'Prized catch, disaster averted'
Maharashtra Anti-Terrorism Squad (ATS) had arrested Sharif Thakkar and Mohammed Kumlakh, both aged 30, in November 2010 on the charges of planning to bomb several vital installations in Mumbai. The ATS had announced the arrests with a lot of fanfare. It said the duo, who had links with J&K Lashkar-e-Toiba (LeT), were picked up from J&K.
Err...we can't find witnesses
On Thursday, the ATS informed the special Unlawful Activities Prevention Act court that it had no evidence to substantiate the charges and would not pursue terror charges against the duo. The probe agency informed the court that all its efforts to locate the witnesses had gone cold. This clearly puts the ATS on weak ground. However, the agency said that since the two men had been caught with arms so they would now be charges under the Arms Act.
Caught in a Catch-22 situation
If ATS pursues the case under the Arms Act and ensures that the duo is convicted, the maximum punishment for the two will be three years. However, they have already spent nearly four years behind bars as undertrials. Advocate Shariff Shaikh, who appeared on behalf of Thakkar, wondered why the ATS took four years to inform the court that they did not have any evidence to prove that the two were linked to a terrorist organisation. Once the judgement is delivered, Shaikh plans to move the court to seek compensation from the state.
Flop show from very beginning: Defence
Defence advocate Rajendra Bidkar, who appeared for Kumlakh, said, "Right from the time the ATS arrested the two, they came up with several theories. The first was that the two came to Mumbai to recce some important places to carry out blasts. However, the prosecution had no evidence to prove that they were in Mumbai to disturb the city's atmosphere.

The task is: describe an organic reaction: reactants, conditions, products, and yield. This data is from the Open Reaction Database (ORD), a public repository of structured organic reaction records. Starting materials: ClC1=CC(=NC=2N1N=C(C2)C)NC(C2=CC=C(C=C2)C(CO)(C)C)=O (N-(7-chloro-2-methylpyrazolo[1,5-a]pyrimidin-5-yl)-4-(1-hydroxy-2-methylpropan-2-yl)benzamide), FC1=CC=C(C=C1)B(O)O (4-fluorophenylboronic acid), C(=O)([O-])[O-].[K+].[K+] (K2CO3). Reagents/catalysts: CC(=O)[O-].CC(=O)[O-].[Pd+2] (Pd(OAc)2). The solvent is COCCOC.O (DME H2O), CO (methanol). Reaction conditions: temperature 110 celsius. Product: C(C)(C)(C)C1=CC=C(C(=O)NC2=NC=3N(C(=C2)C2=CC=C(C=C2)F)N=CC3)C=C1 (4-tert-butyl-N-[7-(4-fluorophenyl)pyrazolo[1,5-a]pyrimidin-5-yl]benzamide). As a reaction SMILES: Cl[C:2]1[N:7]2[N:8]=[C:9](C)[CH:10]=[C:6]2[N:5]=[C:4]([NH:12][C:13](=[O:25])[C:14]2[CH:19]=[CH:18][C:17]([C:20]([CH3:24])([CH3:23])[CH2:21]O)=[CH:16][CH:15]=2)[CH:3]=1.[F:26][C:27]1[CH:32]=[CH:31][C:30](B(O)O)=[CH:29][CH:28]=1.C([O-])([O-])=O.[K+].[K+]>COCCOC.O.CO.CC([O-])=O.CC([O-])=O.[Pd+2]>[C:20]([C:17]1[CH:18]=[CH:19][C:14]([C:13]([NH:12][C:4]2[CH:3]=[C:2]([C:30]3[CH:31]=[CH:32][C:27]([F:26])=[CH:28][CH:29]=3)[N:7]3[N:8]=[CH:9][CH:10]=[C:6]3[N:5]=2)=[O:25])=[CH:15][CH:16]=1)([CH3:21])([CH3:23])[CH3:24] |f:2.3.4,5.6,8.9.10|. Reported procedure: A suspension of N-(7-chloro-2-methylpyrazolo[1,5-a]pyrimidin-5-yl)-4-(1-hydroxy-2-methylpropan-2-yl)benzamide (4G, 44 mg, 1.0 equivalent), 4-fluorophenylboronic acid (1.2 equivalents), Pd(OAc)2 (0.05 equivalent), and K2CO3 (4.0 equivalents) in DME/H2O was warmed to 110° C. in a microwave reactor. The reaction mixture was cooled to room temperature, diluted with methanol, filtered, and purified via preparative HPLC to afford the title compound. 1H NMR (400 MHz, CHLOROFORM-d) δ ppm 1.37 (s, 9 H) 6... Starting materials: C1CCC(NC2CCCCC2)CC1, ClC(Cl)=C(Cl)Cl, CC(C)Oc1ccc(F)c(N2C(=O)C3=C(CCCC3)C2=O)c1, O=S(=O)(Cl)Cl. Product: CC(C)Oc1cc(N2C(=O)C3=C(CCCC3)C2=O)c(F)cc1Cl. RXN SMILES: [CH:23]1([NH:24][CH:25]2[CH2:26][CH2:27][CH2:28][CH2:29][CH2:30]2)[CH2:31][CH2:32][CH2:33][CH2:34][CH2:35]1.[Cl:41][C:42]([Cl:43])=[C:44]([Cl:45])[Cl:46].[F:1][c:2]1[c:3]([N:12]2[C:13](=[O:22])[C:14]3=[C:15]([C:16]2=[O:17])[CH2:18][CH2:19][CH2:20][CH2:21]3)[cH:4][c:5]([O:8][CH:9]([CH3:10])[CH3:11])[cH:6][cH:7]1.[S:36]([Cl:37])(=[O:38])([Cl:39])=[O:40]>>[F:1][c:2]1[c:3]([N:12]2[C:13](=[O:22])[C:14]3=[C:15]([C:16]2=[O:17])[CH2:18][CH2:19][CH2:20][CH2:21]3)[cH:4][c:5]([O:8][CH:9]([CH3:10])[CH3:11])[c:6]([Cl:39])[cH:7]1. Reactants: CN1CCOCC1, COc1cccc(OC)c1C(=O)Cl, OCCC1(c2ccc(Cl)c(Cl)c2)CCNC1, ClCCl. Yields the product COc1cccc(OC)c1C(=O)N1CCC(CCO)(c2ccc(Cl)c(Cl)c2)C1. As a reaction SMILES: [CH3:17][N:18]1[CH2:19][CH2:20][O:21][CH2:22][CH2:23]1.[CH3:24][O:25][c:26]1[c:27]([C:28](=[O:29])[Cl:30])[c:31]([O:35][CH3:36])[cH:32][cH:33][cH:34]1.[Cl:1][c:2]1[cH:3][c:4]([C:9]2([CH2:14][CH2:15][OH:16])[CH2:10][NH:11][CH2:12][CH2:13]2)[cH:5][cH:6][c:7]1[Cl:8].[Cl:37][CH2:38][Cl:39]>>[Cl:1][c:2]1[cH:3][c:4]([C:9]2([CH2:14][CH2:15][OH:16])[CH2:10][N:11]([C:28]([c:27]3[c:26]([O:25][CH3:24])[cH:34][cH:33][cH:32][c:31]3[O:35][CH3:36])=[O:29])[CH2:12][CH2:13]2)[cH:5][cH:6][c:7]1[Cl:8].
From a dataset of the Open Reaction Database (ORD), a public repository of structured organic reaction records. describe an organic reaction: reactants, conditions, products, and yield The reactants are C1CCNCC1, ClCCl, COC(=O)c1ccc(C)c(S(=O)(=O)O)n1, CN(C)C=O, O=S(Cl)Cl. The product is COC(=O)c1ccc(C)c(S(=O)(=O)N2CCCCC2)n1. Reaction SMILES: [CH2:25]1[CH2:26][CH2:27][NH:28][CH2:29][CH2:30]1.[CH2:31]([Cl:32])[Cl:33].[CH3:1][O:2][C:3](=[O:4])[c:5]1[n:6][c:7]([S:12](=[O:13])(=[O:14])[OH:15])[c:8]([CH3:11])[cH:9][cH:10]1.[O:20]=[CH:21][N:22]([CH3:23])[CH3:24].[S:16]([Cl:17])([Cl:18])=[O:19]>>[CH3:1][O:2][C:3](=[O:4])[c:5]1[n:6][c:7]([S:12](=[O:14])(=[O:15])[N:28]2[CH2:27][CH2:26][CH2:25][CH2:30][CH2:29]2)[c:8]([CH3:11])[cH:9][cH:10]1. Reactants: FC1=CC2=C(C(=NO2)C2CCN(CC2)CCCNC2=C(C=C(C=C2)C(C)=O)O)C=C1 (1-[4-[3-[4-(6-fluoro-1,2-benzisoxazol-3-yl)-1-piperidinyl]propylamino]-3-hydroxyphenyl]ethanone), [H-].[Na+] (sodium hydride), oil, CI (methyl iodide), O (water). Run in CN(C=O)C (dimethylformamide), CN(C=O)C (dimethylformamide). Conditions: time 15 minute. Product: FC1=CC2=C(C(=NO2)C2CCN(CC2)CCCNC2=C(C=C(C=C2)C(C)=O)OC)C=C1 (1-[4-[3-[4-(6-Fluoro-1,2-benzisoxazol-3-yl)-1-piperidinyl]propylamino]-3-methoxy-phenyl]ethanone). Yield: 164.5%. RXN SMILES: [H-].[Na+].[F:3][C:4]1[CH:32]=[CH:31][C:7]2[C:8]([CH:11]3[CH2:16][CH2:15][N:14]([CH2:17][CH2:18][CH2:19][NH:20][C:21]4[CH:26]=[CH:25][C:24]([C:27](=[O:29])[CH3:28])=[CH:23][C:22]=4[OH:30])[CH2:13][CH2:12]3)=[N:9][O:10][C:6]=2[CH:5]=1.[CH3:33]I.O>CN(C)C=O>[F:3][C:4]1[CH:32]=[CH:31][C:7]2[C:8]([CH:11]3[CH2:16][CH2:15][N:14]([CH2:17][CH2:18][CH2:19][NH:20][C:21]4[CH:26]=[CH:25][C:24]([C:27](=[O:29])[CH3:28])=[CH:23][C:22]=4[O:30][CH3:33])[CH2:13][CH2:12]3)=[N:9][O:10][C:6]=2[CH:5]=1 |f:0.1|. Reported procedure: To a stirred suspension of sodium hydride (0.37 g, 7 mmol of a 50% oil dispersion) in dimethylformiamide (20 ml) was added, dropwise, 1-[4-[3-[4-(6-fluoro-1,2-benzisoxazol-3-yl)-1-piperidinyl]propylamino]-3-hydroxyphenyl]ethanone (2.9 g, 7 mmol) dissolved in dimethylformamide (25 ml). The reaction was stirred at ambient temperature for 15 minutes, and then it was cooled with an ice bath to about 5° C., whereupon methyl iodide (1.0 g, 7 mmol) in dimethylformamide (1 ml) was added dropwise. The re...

"The next theory was that the two were in constant touch with an alleged terrorist named Kara, lodged in a Kashmir prison and that they were sketching the terrorists' plans to disturb Mumbai. But the Kashmir prison claimed that Kara is a rape convict and not arrested under terrorism Act," Bidkar said.
Second blow after Malegaon probe
The ATS has drawn a lot of flak over its probe into the 2006 Malegaon blasts which had claimed 37 lives and left 125 wounded. While ATS had arrested nine Muslim youths for orchestrating the crime, the case took a completely new turn following a sensational revelation by the National Investigation Agency that four members of a Hindu outfit were involved in the blasts. This led to seven of the nine Muslim men getting bail.